The Leadership Conference is working diligently to see that Tom Perez is confirmed as U.S. Secretary of Labor. Perez is an eminently qualified public servant and consensus builder who has dedicated his career to ensuring that all individuals are treated fairly and have the opportunity to succeed. He has served with integrity and distinction at the local, state and national level, compiling an outstanding record of achievement.
Controversial Study Underscores Need for Affirmative Action, Say Critics
Feature Story by civilrights.org staff - 12/7/2004Researchers and educators from around the country are criticizing a controversial study claiming that the number of African American law students would increase without affirmative action programs, and that because of such policies, African Americans attend law schools where they cannot compete and as a result, either drop out or fail to pass the bar.
Critics say the study, "A Systemic Analysis of Affirmative Action" by UCLA Law Professor Richard Sander, in fact, reaffirms the need for affirmative action. Sander's study will be published in the Stanford Law Review Journal next year.
What makes Sander's study controversial, according to critics, is the methodology and analysis used.
"Sander's analysis is flawed. He uses old data from 2001 to support his claims that without affirmative action there would only be a 14% decline in the number of African American law school applicants. If Sander had used new data from 2002 and 2003 there would be a more significant decline of 35-45 % of African American applicants to law school and incidentally, a 25% increase in white admittees," said Frank Wu, dean of Wayne State University Law School.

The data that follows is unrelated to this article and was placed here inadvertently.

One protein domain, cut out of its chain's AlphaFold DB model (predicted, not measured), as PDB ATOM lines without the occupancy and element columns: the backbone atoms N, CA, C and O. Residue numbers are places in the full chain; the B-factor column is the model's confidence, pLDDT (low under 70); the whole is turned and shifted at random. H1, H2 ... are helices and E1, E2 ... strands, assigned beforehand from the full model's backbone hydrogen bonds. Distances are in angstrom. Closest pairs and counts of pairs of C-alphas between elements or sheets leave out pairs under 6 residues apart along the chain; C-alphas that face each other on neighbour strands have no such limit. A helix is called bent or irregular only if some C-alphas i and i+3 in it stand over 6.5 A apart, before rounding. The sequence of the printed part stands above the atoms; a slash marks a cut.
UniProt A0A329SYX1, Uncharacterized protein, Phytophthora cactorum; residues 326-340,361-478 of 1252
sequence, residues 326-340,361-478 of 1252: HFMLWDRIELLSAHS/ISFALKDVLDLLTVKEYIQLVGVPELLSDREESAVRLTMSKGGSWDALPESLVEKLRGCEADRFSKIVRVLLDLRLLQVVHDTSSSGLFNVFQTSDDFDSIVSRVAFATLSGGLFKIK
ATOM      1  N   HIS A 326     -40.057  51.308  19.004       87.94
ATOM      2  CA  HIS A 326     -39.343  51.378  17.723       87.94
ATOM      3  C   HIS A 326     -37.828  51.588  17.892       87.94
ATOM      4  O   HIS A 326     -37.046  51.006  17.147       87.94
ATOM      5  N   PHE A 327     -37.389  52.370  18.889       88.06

"Furthermore," continued Wu, "to say that African American students cannot compete is absurd. What is certain is if law schools were to adopt Sander's policies there is little doubt that colleges and universities will become segregated."
Sander's correlation between the LSAT/GPA and bar exam performance has also been called into question. According to the 2001 data Sander uses, LSAT scores and GPA account for less than 10% of the disparity in bar exam results. Yet Sander's study ignores the 90% of the difference that cannot be explained.
A written critique by other Sander critics, Professors David Chambers and Rick Lempert of the University of Michigan School of Law, Timothy Clydesdale, a sociology professor at the College of New Jersey, and Bill Kidder, research associate at the Equal Justice Society, points out that Sander fails to account for factors other than undergraduate grades and LSAT scores to explain the performance of African Americans in law school and on bar exams.
Wu explains that numbers generated by the LSAT and undergraduate GPA's have long been criticized for not acting as sound predictors of law school or bar exam success. "There are other factors that contribute to the success of a student, including their background, life experiences in the communities in which they live, as well as their overall drive to succeed in life," Wu said.
Recent news articles have reported on the significant decline in minority enrollment at major universities due to the elimination of affirmative action policies and high tuition costs.
"This is why diversity admission programs in higher education are so necessary," said Wade Henderson, executive director of the Leadership Conference on Civil Rights. "Discrimination still exists on the basis of race and gender. It is also clear that Sander's proposals to abandon affirmative action would drain the most competitive law schools of African American students, re-segregate the profession and shut down the pipeline to clerkships, teaching jobs, top-tiered law practice, judicial appointments and influential positions in business and politics," Henderson said.